Title: Every whisper, every sigh (eats away this heart of mine)
Series: Broken Hearts and Betrayal
Category: Arrow
Genre: Angst/Romance
Ship: Felicity/Oliver
Rating: Teen/PG-13
Word Count: 6,466
Summary: "If I have no chance, if you're really done with me… Say the word. I'll respect it. I'll stop trying to fix it. Just tell me you're done… Because if you don't, I'm not going to give up on you."

Previous: When they ask me if I regret it (I'll lie and say I do), I really fucked it up this time (didn't I, my dear?), I saved you every time (I was a fool for love), Things cannot be reversed (we learn from times we are cursed),

Every whisper, every sigh (eats away this heart of mine)


Allen Warren cleared enjoyed attention. He stood atop the stage, a tall, bubbling glass of champagne in one hand and a microphone in the other. Oliver could just imagine him practicing his speech in front of the mirror, with appropriate pauses for clapping and laughter, like the true narcissist he was. He would practice humility so when others came up to thank him for his hard work, he looked appropriately modest, all the while laughing at the manipulation he wielded so easily.

"It has been my aim from the beginning to do what I can to keep the good people of Starling City safe and I hope, since you're all here, that I've done my job!"

Everyone gathered clapped for him appropriately, and the idea that they truly believed that was his aim turned Oliver's stomach. These people had put their trust in Allen Warren; they had paid him for the dream he'd sold them of safety. And because he wanted more money, a man had been brutally killed. Here he stood, however, not an inkling of remorse, playing to the crowd, enjoying their attention, clueless, or careless, of the pain he'd caused.

As Allen continued talking, Felicity used the moment to turn around, leaving Oliver's close proximity and composing herself as she did. She forced a smile just in case their host or the guests looked in her direction, but he could see from the stiff set of her shoulders that she was not as at ease as others might think.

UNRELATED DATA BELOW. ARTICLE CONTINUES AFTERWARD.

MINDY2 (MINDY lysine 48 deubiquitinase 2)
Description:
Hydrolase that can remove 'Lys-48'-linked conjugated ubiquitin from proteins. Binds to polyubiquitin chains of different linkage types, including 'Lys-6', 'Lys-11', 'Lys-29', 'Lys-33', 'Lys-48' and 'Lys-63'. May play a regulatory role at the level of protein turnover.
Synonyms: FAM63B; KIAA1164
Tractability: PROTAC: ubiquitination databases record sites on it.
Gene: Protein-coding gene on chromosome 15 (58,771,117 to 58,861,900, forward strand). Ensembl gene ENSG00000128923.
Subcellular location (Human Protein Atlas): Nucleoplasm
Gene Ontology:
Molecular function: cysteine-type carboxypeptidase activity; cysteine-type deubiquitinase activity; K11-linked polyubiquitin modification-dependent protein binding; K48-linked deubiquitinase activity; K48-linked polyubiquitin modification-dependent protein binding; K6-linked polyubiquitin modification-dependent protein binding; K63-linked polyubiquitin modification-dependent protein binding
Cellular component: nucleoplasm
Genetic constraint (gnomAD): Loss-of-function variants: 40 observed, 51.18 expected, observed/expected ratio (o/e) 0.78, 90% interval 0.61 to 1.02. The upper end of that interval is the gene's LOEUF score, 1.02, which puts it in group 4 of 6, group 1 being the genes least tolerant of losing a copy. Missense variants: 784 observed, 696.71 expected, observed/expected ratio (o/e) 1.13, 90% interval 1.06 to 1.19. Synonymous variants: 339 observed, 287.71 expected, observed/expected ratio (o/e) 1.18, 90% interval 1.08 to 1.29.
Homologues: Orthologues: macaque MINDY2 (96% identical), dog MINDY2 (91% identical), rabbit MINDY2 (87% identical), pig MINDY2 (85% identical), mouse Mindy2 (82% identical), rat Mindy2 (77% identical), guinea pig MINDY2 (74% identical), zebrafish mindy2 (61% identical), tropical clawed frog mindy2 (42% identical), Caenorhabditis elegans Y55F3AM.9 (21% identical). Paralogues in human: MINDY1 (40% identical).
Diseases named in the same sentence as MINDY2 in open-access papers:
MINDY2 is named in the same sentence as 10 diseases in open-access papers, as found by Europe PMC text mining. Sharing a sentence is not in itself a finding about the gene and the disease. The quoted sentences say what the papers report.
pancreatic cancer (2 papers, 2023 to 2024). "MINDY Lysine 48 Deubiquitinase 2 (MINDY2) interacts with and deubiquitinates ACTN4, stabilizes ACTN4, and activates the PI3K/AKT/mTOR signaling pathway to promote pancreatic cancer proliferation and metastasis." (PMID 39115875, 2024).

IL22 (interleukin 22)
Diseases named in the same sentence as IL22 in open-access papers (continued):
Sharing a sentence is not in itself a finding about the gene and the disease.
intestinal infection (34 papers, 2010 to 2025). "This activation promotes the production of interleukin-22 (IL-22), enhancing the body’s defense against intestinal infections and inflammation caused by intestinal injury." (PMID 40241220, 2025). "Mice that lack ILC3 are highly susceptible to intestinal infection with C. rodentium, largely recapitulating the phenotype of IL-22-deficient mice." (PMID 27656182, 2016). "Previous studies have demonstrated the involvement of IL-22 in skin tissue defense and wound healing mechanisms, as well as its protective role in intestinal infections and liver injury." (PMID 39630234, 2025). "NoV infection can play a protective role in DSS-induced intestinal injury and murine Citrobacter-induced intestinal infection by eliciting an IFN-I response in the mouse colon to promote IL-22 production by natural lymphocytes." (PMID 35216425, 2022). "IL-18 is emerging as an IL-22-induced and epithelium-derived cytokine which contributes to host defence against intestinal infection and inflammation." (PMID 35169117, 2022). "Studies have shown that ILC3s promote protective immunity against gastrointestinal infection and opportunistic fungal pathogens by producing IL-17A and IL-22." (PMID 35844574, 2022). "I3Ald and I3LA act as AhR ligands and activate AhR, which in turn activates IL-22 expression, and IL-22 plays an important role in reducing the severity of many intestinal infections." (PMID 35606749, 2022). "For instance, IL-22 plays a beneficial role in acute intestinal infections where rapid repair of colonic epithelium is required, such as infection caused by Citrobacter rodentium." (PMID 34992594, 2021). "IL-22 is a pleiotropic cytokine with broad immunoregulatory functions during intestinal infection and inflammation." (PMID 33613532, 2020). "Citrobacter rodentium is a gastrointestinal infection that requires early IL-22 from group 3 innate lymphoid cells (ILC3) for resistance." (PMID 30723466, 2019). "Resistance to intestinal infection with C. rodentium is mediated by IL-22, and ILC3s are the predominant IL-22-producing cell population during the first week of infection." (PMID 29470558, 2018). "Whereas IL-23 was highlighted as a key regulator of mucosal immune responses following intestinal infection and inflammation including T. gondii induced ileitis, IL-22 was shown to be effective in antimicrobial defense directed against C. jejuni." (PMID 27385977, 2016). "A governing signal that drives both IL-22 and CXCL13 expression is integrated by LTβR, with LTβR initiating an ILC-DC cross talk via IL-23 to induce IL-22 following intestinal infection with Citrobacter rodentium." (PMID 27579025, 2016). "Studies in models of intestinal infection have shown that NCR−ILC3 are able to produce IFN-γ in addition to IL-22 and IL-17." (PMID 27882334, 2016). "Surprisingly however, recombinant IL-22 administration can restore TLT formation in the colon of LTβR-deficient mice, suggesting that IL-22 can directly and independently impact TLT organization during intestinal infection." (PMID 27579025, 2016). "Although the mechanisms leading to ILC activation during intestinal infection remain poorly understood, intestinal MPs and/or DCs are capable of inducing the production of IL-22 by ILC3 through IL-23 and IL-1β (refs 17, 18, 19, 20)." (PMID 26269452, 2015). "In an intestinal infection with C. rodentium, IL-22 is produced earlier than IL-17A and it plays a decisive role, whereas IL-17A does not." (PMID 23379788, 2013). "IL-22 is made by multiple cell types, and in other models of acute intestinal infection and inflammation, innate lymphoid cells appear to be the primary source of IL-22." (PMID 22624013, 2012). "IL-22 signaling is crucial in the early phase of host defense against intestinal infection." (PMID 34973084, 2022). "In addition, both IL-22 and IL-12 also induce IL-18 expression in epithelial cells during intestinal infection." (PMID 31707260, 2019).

Oliver's jaw ticked. He hated that their moment had been interrupted when he finally felt like he was making headway, but it was a good reminder that they had a mission to accomplish. He vaguely listened to the rest of Allen's speech, but his attention was split between the stage and Felicity. They weren't making a move on Allen's office until after dinner, so he had some time until then. He'd already gone over the layout of the house a hundred times with Digg; he knew where he was going and how to get there. It was just a matter of making sure that security didn't notice them sneaking away.

Finally, finishing his speech with a flourish, Allen invited the group to dine with him and two sets of doors were opened, leading into the dining room. Delighted, the crowd moved toward the doors, filing through to find a long table dressed in silverware, candles, and elaborate displays of fruit and flowers. White name cards with gold script marked where everyone was sitting and Oliver pulled Felicity's chair out before taking a seat in his own.

Standing at the head of the table with a too-bright smile, Allen told them all to enjoy before he clapped his hands and took a seat.

Oliver barely noticed the appetizer they brought out except for Felicity lowering her head to breathe in the scent of it.

"So hungry," she murmured.

He reached for her glass and filled it with ice water from the jug within reach. "There'll be plenty to eat. I'm surprised he only went with five courses."

"Ugh, you'd need scissors to get me out of my dress if there was more than five." She paused. "Not that you'll be helping me out of my dress. Because you won't."

He half-smiled at her, a brow raised.

She glared at him, but there was no heat in it. "Shut up."

He chuckled under his breath and watched as she picked up her fork to try what was on her plate. She took one bite and immediately gave a soft moan of appreciation.

Shifting in his seat, he cleared his throat. "Good?"

"Heavenly." She waved her fork at him. "I've changed my mind. Make it eight courses. The dress is disposable."

"I'll pass it on to our host."

She paused, looking past him toward Allen at the head of the table. Leaning closer so she wouldn't be overheard, she said, "You know, I still think it's weird. I know he's a bad guy, I know he's done terrible things, but I still expect it to be written all over them…" Her eyes narrowed. "He does have a greasy car salesman vibe though… Like, Wormwood greasy, but with more hair."

He blinked down at her. "Wormwood?"

"From Matilda… Danny DeVito." At his completely blank face, she rolled her eyes. "It was made in '96, Oliver, you don't even have an excuse for that one."

"We'll have to watch it sometime," he said easily.

"Felicity," someone called, and her attention was quickly diverted.

Across from them sat a handsome, older couple; Diane and Archibald Matthews, Oliver remembered.

Diane smiled at Felicity brightly. "It's so nice to see you, dear. We haven't seen you at an event in too long."

"She had the stomach flu, you remember dear," her husband told her, patting her hand affectionately.

"That's right. How have you been feeling?" Diane worried.

"Oh, um…" She turned her head to look at Oliver, her brows hiked. "How am I feeling, Oliver?"